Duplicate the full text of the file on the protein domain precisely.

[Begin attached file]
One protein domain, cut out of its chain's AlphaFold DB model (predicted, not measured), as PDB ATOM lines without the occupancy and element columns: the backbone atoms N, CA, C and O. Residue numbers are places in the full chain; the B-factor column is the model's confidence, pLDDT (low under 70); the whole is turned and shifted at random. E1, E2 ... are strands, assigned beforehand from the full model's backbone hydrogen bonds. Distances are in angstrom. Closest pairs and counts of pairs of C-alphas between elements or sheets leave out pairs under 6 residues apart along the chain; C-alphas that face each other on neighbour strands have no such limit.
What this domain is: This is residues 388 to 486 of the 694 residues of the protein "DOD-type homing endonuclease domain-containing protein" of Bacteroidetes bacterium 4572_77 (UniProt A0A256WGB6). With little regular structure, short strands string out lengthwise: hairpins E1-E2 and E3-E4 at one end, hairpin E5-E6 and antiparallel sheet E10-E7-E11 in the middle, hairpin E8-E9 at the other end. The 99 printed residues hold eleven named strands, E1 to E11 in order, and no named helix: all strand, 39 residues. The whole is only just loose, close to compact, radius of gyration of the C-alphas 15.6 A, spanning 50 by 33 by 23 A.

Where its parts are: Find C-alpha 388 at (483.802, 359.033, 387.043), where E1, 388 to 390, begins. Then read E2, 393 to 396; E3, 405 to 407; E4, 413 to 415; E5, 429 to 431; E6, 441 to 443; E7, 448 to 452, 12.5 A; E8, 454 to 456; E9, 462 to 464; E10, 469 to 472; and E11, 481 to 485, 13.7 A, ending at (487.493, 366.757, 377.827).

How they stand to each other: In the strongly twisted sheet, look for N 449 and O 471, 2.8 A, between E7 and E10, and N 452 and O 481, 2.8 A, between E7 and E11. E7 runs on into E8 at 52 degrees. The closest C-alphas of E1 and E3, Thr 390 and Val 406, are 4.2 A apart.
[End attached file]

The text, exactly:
One protein domain, cut out of its chain's AlphaFold DB model (predicted, not measured), as PDB ATOM lines without the occupancy and element columns: the backbone atoms N, CA, C and O. Residue numbers are places in the full chain; the B-factor column is the model's confidence, pLDDT (low under 70); the whole is turned and shifted at random. E1, E2 ... are strands, assigned beforehand from the full model's backbone hydrogen bonds. Distances are in angstrom. Closest pairs and counts of pairs of C-alphas between elements or sheets leave out pairs under 6 residues apart along the chain; C-alphas that face each other on neighbour strands have no such limit.
What this domain is: This is residues 388 to 486 of the 694 residues of the protein "DOD-type homing endonuclease domain-containing protein" of Bacteroidetes bacterium 4572_77 (UniProt A0A256WGB6). With little regular structure, short strands string out lengthwise: hairpins E1-E2 and E3-E4 at one end, hairpin E5-E6 and antiparallel sheet E10-E7-E11 in the middle, hairpin E8-E9 at the other end. The 99 printed residues hold eleven named strands, E1 to E11 in order, and no named helix: all strand, 39 residues. The whole is only just loose, close to compact, radius of gyration of the C-alphas 15.6 A, spanning 50 by 33 by 23 A.

Where its parts are: Find C-alpha 388 at (483.802, 359.033, 387.043), where E1, 388 to 390, begins. Then read E2, 393 to 396; E3, 405 to 407; E4, 413 to 415; E5, 429 to 431; E6, 441 to 443; E7, 448 to 452, 12.5 A; E8, 454 to 456; E9, 462 to 464; E10, 469 to 472; and E11, 481 to 485, 13.7 A, ending at (487.493, 366.757, 377.827).

How they stand to each other: In the strongly twisted sheet, look for N 449 and O 471, 2.8 A, between E7 and E10, and N 452 and O 481, 2.8 A, between E7 and E11. E7 runs on into E8 at 52 degrees. The closest C-alphas of E1 and E3, Thr 390 and Val 406, are 4.2 A apart.